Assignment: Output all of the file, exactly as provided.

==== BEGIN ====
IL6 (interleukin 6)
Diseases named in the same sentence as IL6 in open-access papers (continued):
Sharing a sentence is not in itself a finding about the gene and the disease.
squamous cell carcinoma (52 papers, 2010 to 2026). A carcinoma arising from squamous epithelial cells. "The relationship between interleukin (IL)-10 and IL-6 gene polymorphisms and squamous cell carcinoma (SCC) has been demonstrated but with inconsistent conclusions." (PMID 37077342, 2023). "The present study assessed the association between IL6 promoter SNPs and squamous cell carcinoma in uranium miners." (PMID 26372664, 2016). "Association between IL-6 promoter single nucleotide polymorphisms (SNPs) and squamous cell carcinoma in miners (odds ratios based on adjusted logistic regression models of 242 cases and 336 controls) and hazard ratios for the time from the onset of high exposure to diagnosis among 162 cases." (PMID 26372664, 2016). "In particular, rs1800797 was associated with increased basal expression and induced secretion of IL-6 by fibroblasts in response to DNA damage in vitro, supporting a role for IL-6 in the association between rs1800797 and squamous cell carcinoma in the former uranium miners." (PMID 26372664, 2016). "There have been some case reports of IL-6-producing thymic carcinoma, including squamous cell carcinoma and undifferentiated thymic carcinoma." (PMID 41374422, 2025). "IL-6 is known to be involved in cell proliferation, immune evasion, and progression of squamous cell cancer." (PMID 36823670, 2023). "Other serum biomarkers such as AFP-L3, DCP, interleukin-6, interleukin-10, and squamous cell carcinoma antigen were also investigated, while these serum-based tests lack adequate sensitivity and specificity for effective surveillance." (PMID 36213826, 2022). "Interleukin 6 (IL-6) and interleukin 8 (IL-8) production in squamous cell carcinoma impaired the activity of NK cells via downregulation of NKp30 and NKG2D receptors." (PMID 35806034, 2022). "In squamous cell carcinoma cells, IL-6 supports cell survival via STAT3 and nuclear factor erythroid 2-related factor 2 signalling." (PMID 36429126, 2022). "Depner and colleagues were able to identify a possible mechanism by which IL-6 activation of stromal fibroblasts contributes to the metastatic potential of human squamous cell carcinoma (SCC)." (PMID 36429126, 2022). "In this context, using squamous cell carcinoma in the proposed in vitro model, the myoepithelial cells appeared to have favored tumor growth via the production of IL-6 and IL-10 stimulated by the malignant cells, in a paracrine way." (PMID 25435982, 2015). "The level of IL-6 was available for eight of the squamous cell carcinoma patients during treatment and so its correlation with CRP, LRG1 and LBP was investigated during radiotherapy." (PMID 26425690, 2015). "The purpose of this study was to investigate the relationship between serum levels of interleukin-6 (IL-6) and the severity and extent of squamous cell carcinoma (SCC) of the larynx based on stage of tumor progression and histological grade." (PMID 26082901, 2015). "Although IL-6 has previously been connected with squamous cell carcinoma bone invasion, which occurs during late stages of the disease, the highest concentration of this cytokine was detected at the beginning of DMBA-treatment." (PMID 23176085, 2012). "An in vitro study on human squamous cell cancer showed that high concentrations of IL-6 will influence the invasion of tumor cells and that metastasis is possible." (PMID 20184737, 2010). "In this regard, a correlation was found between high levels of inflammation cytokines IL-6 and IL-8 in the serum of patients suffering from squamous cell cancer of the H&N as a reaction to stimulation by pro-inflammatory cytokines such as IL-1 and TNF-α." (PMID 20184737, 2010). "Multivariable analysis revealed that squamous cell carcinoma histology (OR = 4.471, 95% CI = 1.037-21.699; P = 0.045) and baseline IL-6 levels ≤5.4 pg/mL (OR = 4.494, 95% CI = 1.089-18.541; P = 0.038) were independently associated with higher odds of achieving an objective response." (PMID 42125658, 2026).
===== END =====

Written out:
IL6 (interleukin 6)
Diseases named in the same sentence as IL6 in open-access papers (continued):
Sharing a sentence is not in itself a finding about the gene and the disease.
squamous cell carcinoma (52 papers, 2010 to 2026). A carcinoma arising from squamous epithelial cells. "The relationship between interleukin (IL)-10 and IL-6 gene polymorphisms and squamous cell carcinoma (SCC) has been demonstrated but with inconsistent conclusions." (PMID 37077342, 2023). "The present study assessed the association between IL6 promoter SNPs and squamous cell carcinoma in uranium miners." (PMID 26372664, 2016). "Association between IL-6 promoter single nucleotide polymorphisms (SNPs) and squamous cell carcinoma in miners (odds ratios based on adjusted logistic regression models of 242 cases and 336 controls) and hazard ratios for the time from the onset of high exposure to diagnosis among 162 cases." (PMID 26372664, 2016). "In particular, rs1800797 was associated with increased basal expression and induced secretion of IL-6 by fibroblasts in response to DNA damage in vitro, supporting a role for IL-6 in the association between rs1800797 and squamous cell carcinoma in the former uranium miners." (PMID 26372664, 2016). "There have been some case reports of IL-6-producing thymic carcinoma, including squamous cell carcinoma and undifferentiated thymic carcinoma." (PMID 41374422, 2025). "IL-6 is known to be involved in cell proliferation, immune evasion, and progression of squamous cell cancer." (PMID 36823670, 2023). "Other serum biomarkers such as AFP-L3, DCP, interleukin-6, interleukin-10, and squamous cell carcinoma antigen were also investigated, while these serum-based tests lack adequate sensitivity and specificity for effective surveillance." (PMID 36213826, 2022). "Interleukin 6 (IL-6) and interleukin 8 (IL-8) production in squamous cell carcinoma impaired the activity of NK cells via downregulation of NKp30 and NKG2D receptors." (PMID 35806034, 2022). "In squamous cell carcinoma cells, IL-6 supports cell survival via STAT3 and nuclear factor erythroid 2-related factor 2 signalling." (PMID 36429126, 2022). "Depner and colleagues were able to identify a possible mechanism by which IL-6 activation of stromal fibroblasts contributes to the metastatic potential of human squamous cell carcinoma (SCC)." (PMID 36429126, 2022). "In this context, using squamous cell carcinoma in the proposed in vitro model, the myoepithelial cells appeared to have favored tumor growth via the production of IL-6 and IL-10 stimulated by the malignant cells, in a paracrine way." (PMID 25435982, 2015). "The level of IL-6 was available for eight of the squamous cell carcinoma patients during treatment and so its correlation with CRP, LRG1 and LBP was investigated during radiotherapy." (PMID 26425690, 2015). "The purpose of this study was to investigate the relationship between serum levels of interleukin-6 (IL-6) and the severity and extent of squamous cell carcinoma (SCC) of the larynx based on stage of tumor progression and histological grade." (PMID 26082901, 2015). "Although IL-6 has previously been connected with squamous cell carcinoma bone invasion, which occurs during late stages of the disease, the highest concentration of this cytokine was detected at the beginning of DMBA-treatment." (PMID 23176085, 2012). "An in vitro study on human squamous cell cancer showed that high concentrations of IL-6 will influence the invasion of tumor cells and that metastasis is possible." (PMID 20184737, 2010). "In this regard, a correlation was found between high levels of inflammation cytokines IL-6 and IL-8 in the serum of patients suffering from squamous cell cancer of the H&N as a reaction to stimulation by pro-inflammatory cytokines such as IL-1 and TNF-α." (PMID 20184737, 2010). "Multivariable analysis revealed that squamous cell carcinoma histology (OR = 4.471, 95% CI = 1.037-21.699; P = 0.045) and baseline IL-6 levels ≤5.4 pg/mL (OR = 4.494, 95% CI = 1.089-18.541; P = 0.038) were independently associated with higher odds of achieving an objective response." (PMID 42125658, 2026).